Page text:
Freezin' for a Reason in Freeland: Students use animal control officers to study impact of cold on pets left outside

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FREELAND,Michigan (WJRT) - (01/12/2018) - What impact does the cold weather have on pets left
outdoors?

That's what a group of mid Michigan fifth graders planned to stay up all night studying.

Three animal control officers volunteered to sleep outside Friday night to show what happens to animals left out in the cold.

We attended the unusual experiment, conducted at Apple Mountain in Freedland.

Fifth grader Connor Mason recorded Animal Control Officer Anthony Trevino's vitals.

It was all part of a research project he and his classmates from Hemetar Elementary conducted to learn more about the impact cold weather has on pets left outside.

"I'm hoping to learn that dogs should be kept inside a dog house," Mason said, "so we can show people that its not safe for dogs to be outside doghouses because they can get hypothermia."

Students examined three different scenarios.

"Wow I feel bad for dogs that have that, " said Trish Barnes, "that is heavy."

The Saginaw County Animal Control officer had a heavy chain around her neck. She wanted the students to see how animals left chained up outdoors suffer in the cold when left in a dog house with blankets.

The students planned to track the changes physical changes Barnes goes throughout the night.

"When we see animals that have died," said Barnes, "its because they're with blankets. or without a shelter whatsoever, and a huge chain around their neck"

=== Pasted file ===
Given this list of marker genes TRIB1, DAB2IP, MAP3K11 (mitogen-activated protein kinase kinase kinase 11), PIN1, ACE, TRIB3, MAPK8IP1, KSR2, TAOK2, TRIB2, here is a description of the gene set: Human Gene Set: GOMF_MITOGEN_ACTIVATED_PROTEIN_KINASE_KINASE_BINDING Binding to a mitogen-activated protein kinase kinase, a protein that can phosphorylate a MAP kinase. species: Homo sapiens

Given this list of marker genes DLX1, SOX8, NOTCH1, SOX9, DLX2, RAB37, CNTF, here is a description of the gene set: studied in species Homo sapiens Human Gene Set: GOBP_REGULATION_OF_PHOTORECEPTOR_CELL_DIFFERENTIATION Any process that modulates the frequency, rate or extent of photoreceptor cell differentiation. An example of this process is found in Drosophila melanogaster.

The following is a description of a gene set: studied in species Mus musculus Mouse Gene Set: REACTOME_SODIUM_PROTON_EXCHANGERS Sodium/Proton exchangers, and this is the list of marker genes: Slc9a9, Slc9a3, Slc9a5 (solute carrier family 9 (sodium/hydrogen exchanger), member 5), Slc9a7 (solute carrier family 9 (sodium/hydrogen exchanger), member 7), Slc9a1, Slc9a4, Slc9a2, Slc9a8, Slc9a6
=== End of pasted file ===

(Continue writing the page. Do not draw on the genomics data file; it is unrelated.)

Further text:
Barnes said blankets freeze outdoors, and rob animals of their body heat. Straw is a safer way to keep animals warm.

Officer Anthony Trevino is braving the elements, like an animal left outside without any type of shelter.

"Unacceptable" he said, "a dog should either have a proper house with straw in it or be brought into somebody's house."

The best of the three scenarios was the doghouse packed with plenty of fresh straw, a heat source from a light bulb, and a heated water bowl just outside the door.

Animal Control officer Joaquin Guerrero explained why it's not safe to leave short hair dogs outside in this weather.

"You look at pit bulls, they don't have an undercoat," he said, "you look at how thin their fur is, so their body is warming up, if they don't have proper food and water they're to be running into problems."

Guerrero said a doghouse stacked with straw outside as a buffer, as well as inside, actually provides a better defense against the cold.

His canine partner, Little Chief, stopped by to make sure Guerrero was doing OK outside in the cold Friday night.

Bringing short haired dogs inside when the weather gets this cold is always the best option.

The students' research will be used by animal control to help educate the public about the dangers of leaving animals outside.

Michigan pet owners are required by law to provide their pets with shelter, water and food.

Lisa Stoffel, with Saginaw County Animal Control says they have already lost two dogs to the cold this year. She hopes the information from the student project will help prevent future incidents.



 
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